Rusher 2 – Commands

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Rusher 2 tutorial list
View Commands example

This tutorial will be a short and easy one, since it’s based on the Keybaord example in the previous tutorial.

The CommandManager System

Rusher 2 has a built-in command manager system, which is automatically added to the BasicEngine. What is a command? It’s basically an object with encapsulated actions. In this way, it’s very easy to customly build your own commands and have them executed through a central system, the command manager system.

For more information on commands, you may refer to my tutorials on ActiveTuts+: Thinking in Commands part 1 and part 2.

If you have read about the Thinking in Commands tutorials and are excited about the serial and parallel commands, then you’ll get even more excited to know that Rusher 2 has them! Rusher 2 has a fully integrated command manager system that can execute serial and parallel commands in addition to simple commands. It’s okay if you have no idea what a serial and parallel command are. I’ll cover those special type of composite commands in later tutorials.

First thing’s first. Let’s have a quick flashback on what we have done in the KeyController component class in the previous tutorial.

public class KeyboardController implements IComponent
{
    [Inject]
    public var clock:Clock;
    
    [Inject]
    public var position:Position;
    
    [Inject]
    public var keyboard:Keyboard;
    
    public function KeyboardController() 
    {
        
    }
    
    [PostConstruct]
    public function listenToClock():void
    {
        clock.add(update);
    }
    
    //400 pixels per second
    private const SPEED:Number = 400;
    
    private function update(dt:Number):void
    {
        var dx:Number = 0;
        var dy:Number = 0;
        
        if (keyboard.isDown(Key.RIGHT)) dx += SPEED;
        if (keyboard.isDown(Key.LEFT)) dx -= SPEED;
        if (keyboard.isDown(Key.UP)) dy -= SPEED;
        if (keyboard.isDown(Key.DOWN)) dy += SPEED;
        
        //one of dx and dy is not zero
        if (dx || dy)
        {
            //both dx and dy are not zero
            if (dx && dy)
            {
                //normalize
                dx *= Math.SQRT1_2;
                dy *= Math.SQRT1_2;
            }
            
            //update position
            position.x += dx * dt;
            position.y += dy * dt;
            
            position.x = RusherMath.clamp(position.x, 20, 780);
            position.y = RusherMath.clamp(position.y, 70, 530);
        }
    }
    
    public function dispose():void
    {
        clock.remove(update);
        clock = null;
        
        position = null;
        
        keyboard = null;
    }
}

We need the CommandManager system, so we’ll use dependency injection to obtain a reference to it. Add the two lines of code below in the KeyboardController class:

[Inject]
public var commandManager:CommandManager;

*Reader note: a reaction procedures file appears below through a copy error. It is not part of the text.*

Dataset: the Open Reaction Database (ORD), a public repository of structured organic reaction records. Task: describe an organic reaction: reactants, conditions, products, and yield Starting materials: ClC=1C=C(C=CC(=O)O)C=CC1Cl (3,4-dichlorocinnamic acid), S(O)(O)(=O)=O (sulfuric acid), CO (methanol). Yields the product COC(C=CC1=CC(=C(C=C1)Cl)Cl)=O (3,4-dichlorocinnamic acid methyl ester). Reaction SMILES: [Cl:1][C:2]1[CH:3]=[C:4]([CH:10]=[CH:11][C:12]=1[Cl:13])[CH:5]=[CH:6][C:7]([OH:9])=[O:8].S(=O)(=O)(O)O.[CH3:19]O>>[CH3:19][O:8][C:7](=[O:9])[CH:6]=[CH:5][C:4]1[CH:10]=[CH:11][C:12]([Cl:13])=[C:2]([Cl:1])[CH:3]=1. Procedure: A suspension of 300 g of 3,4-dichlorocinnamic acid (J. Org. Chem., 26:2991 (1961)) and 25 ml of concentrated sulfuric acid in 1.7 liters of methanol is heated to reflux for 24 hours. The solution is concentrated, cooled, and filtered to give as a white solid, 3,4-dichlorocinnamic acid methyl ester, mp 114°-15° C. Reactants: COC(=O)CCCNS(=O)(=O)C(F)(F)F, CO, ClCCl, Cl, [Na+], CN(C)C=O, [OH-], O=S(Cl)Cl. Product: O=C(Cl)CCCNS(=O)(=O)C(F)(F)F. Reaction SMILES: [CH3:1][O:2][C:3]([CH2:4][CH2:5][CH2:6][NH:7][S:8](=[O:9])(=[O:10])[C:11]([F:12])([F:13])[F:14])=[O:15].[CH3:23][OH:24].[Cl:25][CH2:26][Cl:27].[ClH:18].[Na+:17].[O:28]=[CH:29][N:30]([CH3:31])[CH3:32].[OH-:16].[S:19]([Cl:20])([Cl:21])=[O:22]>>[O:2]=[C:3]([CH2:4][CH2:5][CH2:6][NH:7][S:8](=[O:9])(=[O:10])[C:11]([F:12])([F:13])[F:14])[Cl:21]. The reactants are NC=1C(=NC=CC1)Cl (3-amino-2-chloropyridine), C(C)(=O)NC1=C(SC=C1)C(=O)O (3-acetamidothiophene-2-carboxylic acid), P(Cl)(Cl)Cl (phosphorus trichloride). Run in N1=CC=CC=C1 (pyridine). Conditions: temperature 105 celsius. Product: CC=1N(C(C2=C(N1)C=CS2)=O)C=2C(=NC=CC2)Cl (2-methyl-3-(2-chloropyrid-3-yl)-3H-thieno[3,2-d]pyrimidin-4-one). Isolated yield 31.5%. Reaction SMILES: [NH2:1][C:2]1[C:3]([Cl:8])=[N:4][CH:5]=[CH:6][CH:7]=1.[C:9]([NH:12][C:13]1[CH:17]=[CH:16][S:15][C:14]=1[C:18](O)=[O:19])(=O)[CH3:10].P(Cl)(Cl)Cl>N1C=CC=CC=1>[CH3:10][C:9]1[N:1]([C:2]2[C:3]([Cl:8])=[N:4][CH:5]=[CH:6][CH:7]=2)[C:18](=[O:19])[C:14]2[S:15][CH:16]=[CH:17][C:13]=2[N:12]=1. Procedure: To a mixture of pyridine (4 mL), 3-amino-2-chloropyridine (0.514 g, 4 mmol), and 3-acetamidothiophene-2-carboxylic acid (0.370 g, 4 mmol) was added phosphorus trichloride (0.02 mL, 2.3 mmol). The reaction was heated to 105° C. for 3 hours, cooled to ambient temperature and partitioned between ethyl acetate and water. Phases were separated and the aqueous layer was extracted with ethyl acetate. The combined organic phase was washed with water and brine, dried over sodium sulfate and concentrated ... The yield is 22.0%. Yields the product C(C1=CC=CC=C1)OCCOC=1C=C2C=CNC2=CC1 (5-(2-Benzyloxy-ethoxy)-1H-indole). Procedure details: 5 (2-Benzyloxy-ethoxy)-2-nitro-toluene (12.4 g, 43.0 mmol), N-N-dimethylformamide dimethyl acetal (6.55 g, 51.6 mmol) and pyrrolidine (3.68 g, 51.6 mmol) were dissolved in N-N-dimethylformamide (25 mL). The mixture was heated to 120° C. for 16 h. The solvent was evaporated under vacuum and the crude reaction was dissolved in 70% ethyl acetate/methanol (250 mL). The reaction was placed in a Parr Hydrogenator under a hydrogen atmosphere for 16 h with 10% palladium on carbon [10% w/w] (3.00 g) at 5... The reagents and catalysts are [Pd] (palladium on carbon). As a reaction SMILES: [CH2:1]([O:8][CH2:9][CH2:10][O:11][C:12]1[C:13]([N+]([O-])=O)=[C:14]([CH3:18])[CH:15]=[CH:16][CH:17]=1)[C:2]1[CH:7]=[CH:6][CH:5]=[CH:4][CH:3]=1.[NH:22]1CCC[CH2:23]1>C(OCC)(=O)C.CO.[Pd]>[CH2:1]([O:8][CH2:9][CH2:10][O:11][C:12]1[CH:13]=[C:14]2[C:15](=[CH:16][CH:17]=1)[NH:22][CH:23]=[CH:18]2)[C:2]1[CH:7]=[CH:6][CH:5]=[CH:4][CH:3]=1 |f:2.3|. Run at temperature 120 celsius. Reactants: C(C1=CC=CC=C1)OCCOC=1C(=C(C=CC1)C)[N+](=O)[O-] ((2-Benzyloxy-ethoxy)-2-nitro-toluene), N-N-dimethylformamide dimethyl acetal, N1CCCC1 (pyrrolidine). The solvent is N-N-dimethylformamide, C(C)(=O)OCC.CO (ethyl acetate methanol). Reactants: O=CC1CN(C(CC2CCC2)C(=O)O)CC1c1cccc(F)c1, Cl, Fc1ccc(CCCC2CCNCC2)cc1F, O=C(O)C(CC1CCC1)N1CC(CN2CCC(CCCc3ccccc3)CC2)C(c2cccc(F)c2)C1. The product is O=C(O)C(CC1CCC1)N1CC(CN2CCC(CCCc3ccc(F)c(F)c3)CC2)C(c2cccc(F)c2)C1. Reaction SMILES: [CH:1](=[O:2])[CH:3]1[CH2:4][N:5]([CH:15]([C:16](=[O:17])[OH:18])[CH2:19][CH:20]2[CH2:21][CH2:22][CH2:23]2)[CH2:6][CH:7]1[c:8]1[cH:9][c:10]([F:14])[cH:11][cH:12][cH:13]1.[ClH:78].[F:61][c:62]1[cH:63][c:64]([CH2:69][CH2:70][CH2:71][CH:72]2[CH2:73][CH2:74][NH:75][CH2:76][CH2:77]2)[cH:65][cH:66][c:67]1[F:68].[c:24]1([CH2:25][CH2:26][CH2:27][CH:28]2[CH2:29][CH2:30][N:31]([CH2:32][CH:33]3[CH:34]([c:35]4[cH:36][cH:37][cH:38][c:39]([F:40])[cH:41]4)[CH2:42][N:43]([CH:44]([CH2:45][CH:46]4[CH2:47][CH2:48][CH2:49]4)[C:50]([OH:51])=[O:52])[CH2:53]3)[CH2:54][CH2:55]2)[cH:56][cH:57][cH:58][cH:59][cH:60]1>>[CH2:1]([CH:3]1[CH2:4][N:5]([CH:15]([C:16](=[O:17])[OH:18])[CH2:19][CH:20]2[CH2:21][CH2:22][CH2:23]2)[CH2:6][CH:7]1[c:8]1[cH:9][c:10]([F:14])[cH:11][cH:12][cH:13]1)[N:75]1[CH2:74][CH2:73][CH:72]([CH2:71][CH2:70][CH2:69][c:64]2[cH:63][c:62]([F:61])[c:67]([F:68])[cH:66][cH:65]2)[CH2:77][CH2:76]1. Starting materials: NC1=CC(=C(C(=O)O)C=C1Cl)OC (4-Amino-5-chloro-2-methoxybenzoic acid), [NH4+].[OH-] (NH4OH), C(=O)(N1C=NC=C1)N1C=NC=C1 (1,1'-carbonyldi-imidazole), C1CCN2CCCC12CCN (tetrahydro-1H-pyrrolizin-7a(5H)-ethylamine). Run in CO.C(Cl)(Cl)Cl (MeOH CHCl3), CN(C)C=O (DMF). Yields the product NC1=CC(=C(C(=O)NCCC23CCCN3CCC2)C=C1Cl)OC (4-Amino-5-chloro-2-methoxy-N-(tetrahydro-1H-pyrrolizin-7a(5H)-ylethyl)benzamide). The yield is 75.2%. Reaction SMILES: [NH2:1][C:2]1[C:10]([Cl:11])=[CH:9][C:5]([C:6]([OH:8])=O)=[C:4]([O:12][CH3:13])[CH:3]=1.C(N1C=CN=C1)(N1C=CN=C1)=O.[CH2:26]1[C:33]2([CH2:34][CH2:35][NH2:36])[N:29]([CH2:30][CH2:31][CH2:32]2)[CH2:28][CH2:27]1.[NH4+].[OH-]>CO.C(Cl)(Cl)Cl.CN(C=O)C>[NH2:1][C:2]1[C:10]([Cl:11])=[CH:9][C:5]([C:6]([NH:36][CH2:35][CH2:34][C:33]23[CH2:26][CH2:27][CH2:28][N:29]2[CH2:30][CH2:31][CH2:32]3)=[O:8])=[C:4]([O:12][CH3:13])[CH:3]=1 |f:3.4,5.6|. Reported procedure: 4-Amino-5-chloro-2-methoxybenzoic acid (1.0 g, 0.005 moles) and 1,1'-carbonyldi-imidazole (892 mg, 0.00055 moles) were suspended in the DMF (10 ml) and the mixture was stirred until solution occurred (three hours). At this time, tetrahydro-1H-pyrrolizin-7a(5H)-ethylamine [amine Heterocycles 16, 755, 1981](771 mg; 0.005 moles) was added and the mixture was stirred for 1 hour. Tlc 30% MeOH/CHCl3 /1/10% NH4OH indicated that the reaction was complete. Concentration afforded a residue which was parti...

Now we’re going to swap out the two lines of code that actually “does something” to another component with commands.

Change the following two lines:

position.x = RusherMath.clamp(position.x, 20, 780);
position.y = RusherMath.clamp(position.y, 70, 530);

to the following:

commandManager.execute
(
    new MovePosition
    (
        position, 
        RusherMath.clamp(position.x, 20, 780), 
        RusherMath.clamp(position.y, 70, 530)
    )
);

The CommandManager.execute() method will invoke the execute() method of the MovePosition command object, which is defined as follows:

public class MovePosition extends Command
{
    private var _position:Position;
    private var _x:Number;
    private var _y:Number;
    
    public function MovePosition
    (
        position:Position, 
        x:Number, y:Number
    ) 
    {
        _position = position;
        _x = x;
        _y = y;
    }
    
    override public function execute():void 
    {
        _position.x = _x;
        _position.y = _y;
        
        complete();
    }
    
    override public function dispose():void 
    {
        _position = null;
    }
}

Note that you must invoke the complete() method in the command object, otherwise the command manager will not know if the command execution is complete. The consequence might not be obvious for this example. However, if you forget to invoke the complete() method in a subcommand of a larger composite command, the entire composite command will “freeze”, waiting for your command to complete.

Run the game and you’ll see the exact same result as the Keyboard example, since we were just refactoring out game logics into command objects. However, it’s important that you should encapsulate inter-component data manipulation in commands. This way, your code is cleaner, your game flow is more visually self-explanatory, and most important of all, classes are more decoupled and class responsibilities are assigned more correctly.

Coming up next, composite commands.

About Allen Chou

Physics / Graphics / Procedural Animation / Visuals
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